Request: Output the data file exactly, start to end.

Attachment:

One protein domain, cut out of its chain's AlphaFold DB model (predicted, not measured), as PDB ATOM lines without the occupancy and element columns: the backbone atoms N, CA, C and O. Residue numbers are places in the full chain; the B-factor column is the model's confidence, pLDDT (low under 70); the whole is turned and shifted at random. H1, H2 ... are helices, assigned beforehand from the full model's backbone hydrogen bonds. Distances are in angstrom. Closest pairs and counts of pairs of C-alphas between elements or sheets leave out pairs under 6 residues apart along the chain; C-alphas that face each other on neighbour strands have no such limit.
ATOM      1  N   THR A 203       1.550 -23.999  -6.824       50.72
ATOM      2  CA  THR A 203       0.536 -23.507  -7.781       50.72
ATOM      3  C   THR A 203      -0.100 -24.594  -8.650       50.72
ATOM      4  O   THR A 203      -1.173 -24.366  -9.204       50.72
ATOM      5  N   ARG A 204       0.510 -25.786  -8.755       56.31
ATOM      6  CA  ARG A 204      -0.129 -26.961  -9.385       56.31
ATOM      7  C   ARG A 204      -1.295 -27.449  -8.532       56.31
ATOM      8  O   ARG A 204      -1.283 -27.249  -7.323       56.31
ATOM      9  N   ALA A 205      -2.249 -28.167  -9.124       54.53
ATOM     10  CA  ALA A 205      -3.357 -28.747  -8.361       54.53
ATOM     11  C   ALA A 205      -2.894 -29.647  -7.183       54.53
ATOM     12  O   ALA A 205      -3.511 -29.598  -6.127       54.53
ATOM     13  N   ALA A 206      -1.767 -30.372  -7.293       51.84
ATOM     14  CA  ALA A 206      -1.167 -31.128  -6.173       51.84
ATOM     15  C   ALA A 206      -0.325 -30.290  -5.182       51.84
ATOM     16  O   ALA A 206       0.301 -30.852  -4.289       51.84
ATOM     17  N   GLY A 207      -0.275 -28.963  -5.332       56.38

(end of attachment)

One protein domain, cut out of its chain's AlphaFold DB model (predicted, not measured), as PDB ATOM lines without the occupancy and element columns: the backbone atoms N, CA, C and O. Residue numbers are places in the full chain; the B-factor column is the model's confidence, pLDDT (low under 70); the whole is turned and shifted at random. H1, H2 ... are helices, assigned beforehand from the full model's backbone hydrogen bonds. Distances are in angstrom. Closest pairs and counts of pairs of C-alphas between elements or sheets leave out pairs under 6 residues apart along the chain; C-alphas that face each other on neighbour strands have no such limit.
ATOM      1  N   THR A 203       1.550 -23.999  -6.824       50.72
ATOM      2  CA  THR A 203       0.536 -23.507  -7.781       50.72
ATOM      3  C   THR A 203      -0.100 -24.594  -8.650       50.72
ATOM      4  O   THR A 203      -1.173 -24.366  -9.204       50.72
ATOM      5  N   ARG A 204       0.510 -25.786  -8.755       56.31
ATOM      6  CA  ARG A 204      -0.129 -26.961  -9.385       56.31
ATOM      7  C   ARG A 204      -1.295 -27.449  -8.532       56.31
ATOM      8  O   ARG A 204      -1.283 -27.249  -7.323       56.31
ATOM      9  N   ALA A 205      -2.249 -28.167  -9.124       54.53
ATOM     10  CA  ALA A 205      -3.357 -28.747  -8.361       54.53
ATOM     11  C   ALA A 205      -2.894 -29.647  -7.183       54.53
ATOM     12  O   ALA A 205      -3.511 -29.598  -6.127       54.53
ATOM     13  N   ALA A 206      -1.767 -30.372  -7.293       51.84
ATOM     14  CA  ALA A 206      -1.167 -31.128  -6.173       51.84
ATOM     15  C   ALA A 206      -0.325 -30.290  -5.182       51.84
ATOM     16  O   ALA A 206       0.301 -30.852  -4.289       51.84
ATOM     17  N   GLY A 207      -0.275 -28.963  -5.332       56.38